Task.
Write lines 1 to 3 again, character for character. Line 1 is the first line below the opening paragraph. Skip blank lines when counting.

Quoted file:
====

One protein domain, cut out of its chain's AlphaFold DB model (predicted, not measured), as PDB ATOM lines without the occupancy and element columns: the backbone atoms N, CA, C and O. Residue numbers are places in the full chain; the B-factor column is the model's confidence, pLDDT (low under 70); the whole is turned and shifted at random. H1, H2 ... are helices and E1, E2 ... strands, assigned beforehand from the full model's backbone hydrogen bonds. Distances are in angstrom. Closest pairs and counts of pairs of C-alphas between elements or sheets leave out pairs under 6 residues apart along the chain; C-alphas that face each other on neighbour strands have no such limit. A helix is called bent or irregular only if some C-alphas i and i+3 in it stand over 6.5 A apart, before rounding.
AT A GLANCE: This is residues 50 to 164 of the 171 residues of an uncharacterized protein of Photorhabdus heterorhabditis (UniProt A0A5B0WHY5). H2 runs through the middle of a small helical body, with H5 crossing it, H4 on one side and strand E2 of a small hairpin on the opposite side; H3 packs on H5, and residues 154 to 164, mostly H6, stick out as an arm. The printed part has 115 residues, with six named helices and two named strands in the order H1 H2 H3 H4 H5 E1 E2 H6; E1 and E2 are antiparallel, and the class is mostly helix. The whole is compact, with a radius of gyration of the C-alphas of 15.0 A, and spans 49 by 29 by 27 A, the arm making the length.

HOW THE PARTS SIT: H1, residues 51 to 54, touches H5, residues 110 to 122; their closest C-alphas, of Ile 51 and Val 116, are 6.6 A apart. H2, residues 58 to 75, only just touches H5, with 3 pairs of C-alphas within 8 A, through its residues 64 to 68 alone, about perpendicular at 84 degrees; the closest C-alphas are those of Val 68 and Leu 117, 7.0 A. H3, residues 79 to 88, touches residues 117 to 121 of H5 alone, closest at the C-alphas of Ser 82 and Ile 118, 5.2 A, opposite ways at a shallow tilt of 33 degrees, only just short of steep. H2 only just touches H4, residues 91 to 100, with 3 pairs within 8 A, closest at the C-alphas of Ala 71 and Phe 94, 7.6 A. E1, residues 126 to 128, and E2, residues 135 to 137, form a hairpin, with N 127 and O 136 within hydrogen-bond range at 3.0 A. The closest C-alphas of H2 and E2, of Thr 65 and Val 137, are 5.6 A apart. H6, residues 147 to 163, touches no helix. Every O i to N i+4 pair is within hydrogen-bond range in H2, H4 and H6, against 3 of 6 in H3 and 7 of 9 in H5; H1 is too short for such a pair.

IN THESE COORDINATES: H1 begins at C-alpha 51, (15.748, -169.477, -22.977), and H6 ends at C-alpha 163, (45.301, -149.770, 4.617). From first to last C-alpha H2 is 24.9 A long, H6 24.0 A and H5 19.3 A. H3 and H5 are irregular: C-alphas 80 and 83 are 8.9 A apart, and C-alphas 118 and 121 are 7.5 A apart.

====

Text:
AT A GLANCE: This is residues 50 to 164 of the 171 residues of an uncharacterized protein of Photorhabdus heterorhabditis (UniProt A0A5B0WHY5). H2 runs through the middle of a small helical body, with H5 crossing it, H4 on one side and strand E2 of a small hairpin on the opposite side; H3 packs on H5, and residues 154 to 164, mostly H6, stick out as an arm. The printed part has 115 residues, with six named helices and two named strands in the order H1 H2 H3 H4 H5 E1 E2 H6; E1 and E2 are antiparallel, and the class is mostly helix. The whole is compact, with a radius of gyration of the C-alphas of 15.0 A, and spans 49 by 29 by 27 A, the arm making the length.

HOW THE PARTS SIT: H1, residues 51 to 54, touches H5, residues 110 to 122; their closest C-alphas, of Ile 51 and Val 116, are 6.6 A apart. H2, residues 58 to 75, only just touches H5, with 3 pairs of C-alphas within 8 A, through its residues 64 to 68 alone, about perpendicular at 84 degrees; the closest C-alphas are those of Val 68 and Leu 117, 7.0 A. H3, residues 79 to 88, touches residues 117 to 121 of H5 alone, closest at the C-alphas of Ser 82 and Ile 118, 5.2 A, opposite ways at a shallow tilt of 33 degrees, only just short of steep. H2 only just touches H4, residues 91 to 100, with 3 pairs within 8 A, closest at the C-alphas of Ala 71 and Phe 94, 7.6 A. E1, residues 126 to 128, and E2, residues 135 to 137, form a hairpin, with N 127 and O 136 within hydrogen-bond range at 3.0 A. The closest C-alphas of H2 and E2, of Thr 65 and Val 137, are 5.6 A apart. H6, residues 147 to 163, touches no helix. Every O i to N i+4 pair is within hydrogen-bond range in H2, H4 and H6, against 3 of 6 in H3 and 7 of 9 in H5; H1 is too short for such a pair.

IN THESE COORDINATES: H1 begins at C-alpha 51, (15.748, -169.477, -22.977), and H6 ends at C-alpha 163, (45.301, -149.770, 4.617). From first to last C-alpha H2 is 24.9 A long, H6 24.0 A and H5 19.3 A. H3 and H5 are irregular: C-alphas 80 and 83 are 8.9 A apart, and C-alphas 118 and 121 are 7.5 A apart.